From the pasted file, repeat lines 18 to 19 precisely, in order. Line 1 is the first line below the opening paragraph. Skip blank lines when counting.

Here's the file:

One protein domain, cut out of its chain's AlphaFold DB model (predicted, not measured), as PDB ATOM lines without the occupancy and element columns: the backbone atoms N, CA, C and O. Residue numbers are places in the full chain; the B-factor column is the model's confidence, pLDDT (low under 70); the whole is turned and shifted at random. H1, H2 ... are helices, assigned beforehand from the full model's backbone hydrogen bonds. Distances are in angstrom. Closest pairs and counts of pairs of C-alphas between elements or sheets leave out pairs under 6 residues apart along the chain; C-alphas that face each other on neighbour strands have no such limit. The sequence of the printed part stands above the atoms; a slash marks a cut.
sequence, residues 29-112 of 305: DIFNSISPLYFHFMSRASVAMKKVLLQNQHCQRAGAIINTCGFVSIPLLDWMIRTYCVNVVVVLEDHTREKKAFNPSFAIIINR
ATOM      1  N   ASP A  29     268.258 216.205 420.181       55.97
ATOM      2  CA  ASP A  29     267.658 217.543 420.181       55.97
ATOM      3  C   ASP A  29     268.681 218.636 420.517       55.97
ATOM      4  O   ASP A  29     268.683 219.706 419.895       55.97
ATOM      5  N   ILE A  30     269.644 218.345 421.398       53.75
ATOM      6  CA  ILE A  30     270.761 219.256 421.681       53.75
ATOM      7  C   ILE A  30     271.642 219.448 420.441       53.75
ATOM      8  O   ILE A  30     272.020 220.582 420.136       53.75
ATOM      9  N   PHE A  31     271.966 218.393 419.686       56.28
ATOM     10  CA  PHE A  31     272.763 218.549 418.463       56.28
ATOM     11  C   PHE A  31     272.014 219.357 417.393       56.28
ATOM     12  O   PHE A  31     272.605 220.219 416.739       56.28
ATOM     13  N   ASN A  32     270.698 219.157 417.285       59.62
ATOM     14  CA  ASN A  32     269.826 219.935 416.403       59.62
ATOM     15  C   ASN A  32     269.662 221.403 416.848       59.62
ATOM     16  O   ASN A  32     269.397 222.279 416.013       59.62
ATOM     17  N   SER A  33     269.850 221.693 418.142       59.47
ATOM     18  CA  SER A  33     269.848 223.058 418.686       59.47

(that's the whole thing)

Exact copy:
ATOM     17  N   SER A  33     269.850 221.693 418.142       59.47
ATOM     18  CA  SER A  33     269.848 223.058 418.686       59.47